West Side Pastors Emerge as Political Force | WBEZ
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Eight Forty-Eight

West Side Pastors Emerge as Political Force

When it comes to African American political influence, Chicago's West Side has long played second fiddle to the South Side. A group of West Side pastors is trying to change that. They're tackling issues ranging from police conduct to sexual assault. They're taking shots at Mayor Richard Daley's administration. And they're trying to propel one of their own into the nation's Congress. We report from our West Side bureau.

Dozens of families on Chicago's West Side have lost a child to violence in recent years. But it's a rare moment when the police department acknowledges misconduct in an investigation and the police superintendent agrees to meet with the family about it.

POPE: Let's pray. Father in heaven, we give you thanks and praise...

Rev. David Pope opens a press conference in the Austin neighborhood. He's in the backyard of a family whose child disappeared last year. The police-misconduct finding came after months of campaigning by some 40 ministers who call themselves the Leaders Network.

WILLIS: The group has been more consistent around issues of criminal justice than any other group that I can think of in Chicago.

That's long-time Chicago civil-rights attorney Standish Willis. The Leaders Network takes action on other fronts, from hospital cuts and youth violence, from foreclosures to school-funding inequity.

ACREE: Because, in this town, who else is going to speak up?

Rev. Ira Acree, the pastor of an Austin church called Greater St. John, helped form the Leaders Network.

ACREE: What group is independent of the mayor and will stand up and say, ‘This is wrong'? What group would really do that other than the Leaders Network today?

DAVIS: They do have political power.

Veteran West Sider Danny Davis is their congressman.

DAVIS: Some of the other groups just don't do the same level of activism.

But the ministers are not always in tune with area aldermen. The 28th Ward's Ed Smith points out that the Leaders Network isn't the only group fighting for the West Side. And Smith says the police superintendent would not have sat down with the missing child's family if not for Mayor Daley.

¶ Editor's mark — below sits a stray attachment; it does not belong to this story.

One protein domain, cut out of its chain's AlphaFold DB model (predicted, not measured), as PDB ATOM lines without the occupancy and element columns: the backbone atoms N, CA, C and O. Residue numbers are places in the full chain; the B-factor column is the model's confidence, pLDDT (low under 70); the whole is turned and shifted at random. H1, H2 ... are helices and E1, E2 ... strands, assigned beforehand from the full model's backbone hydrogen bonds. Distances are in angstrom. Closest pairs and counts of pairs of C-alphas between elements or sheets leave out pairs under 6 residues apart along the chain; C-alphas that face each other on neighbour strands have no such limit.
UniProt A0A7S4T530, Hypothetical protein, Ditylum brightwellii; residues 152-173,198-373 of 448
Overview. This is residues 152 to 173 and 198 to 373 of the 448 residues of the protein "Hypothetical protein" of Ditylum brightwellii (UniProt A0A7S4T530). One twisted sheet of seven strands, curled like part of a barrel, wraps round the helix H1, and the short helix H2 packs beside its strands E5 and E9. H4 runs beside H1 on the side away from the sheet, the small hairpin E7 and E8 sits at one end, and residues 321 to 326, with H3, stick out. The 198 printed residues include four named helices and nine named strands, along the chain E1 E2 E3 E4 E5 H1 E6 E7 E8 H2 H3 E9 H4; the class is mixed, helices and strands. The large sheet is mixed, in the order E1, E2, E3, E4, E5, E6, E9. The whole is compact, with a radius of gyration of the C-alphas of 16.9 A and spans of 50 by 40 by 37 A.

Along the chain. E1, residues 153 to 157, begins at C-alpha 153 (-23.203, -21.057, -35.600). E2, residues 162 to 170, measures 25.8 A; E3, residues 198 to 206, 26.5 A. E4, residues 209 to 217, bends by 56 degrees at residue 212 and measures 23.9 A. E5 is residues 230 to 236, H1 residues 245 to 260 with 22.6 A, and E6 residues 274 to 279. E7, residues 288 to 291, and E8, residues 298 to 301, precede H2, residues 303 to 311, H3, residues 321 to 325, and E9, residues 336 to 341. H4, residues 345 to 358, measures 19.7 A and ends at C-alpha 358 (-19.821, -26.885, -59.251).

SMITH: These are fine pastors, but the pressure did not really come from the community.

That's not how Reverend Acree sees it. Acree says Daley and other officials have long neglected neighborhoods like Austin, West Garfield Park and North Lawndale.

ACREE: When they needed black leadership, they would go south. And most African American West Side clergy were walking around with a chip on their shoulder, like we're being taken for granted.

Acree says Leaders Network members are free to speak out against the Daley administration because they don't serve on boards or commissions at his pleasure.

ACREE: We're not on the mayor's payroll.

The Leaders Network draws its support, rather, from some of the West Side's largest congregations. Acree's sermons bring hundreds of worshipers to their feet.

ACREE: ...and see that God is still a miracle worker....

One Sunday this spring, Leaders Network members took the unusual step of synchronizing their sermons. Their topics? The taboo subjects of rape and child molestation.

Now the pastors are trying to channel the faithful into an electoral campaign. Leaders Network co-founder Rev. Marshall Hatch is running for the Congressional seat Danny Davis says he's vacating. Hatch's five opponents include a few who've proven they can win elections. That hasn't stopped Hatch from lining up some key support on the city's West and South sides, including the Woodlawn Organization's Rev. Leon Finney, Jr.

FINNEY: We will hit the streets with petitions. We will raise money. We know how to win.

Leaders Network members say they'd like to join forces with activists of other races and faiths.

MORRIS: The proof will be in the pudding.

Rev. Calvin Morris directs a Chicago social-justice group called the Community Renewal Society.

MORRIS: If 95 percent of the people there are black ministers--there's nothing wrong with having that base but, if the idea is to branch out, you need to be able to see it.

Morris says Leaders Network members remind him of Rev. Jesse Jackson.

MORRIS: Because Jesse's been from one issue to the other. The question it raises is what kind of apparatus is in place for there to be follow-through around all these issues.

HATCH: ...We can rebuild a community! We can rebuild the 7th Congressional district!...

Reverend Hatch fires up ministers at a West Madison Street fundraiser for his campaign.

The Leaders Network may not be ready to forge a broad alliance like the one that carried Harold Washington into the mayor's office 26 years ago. But the pastors are flexing some independent political muscle.

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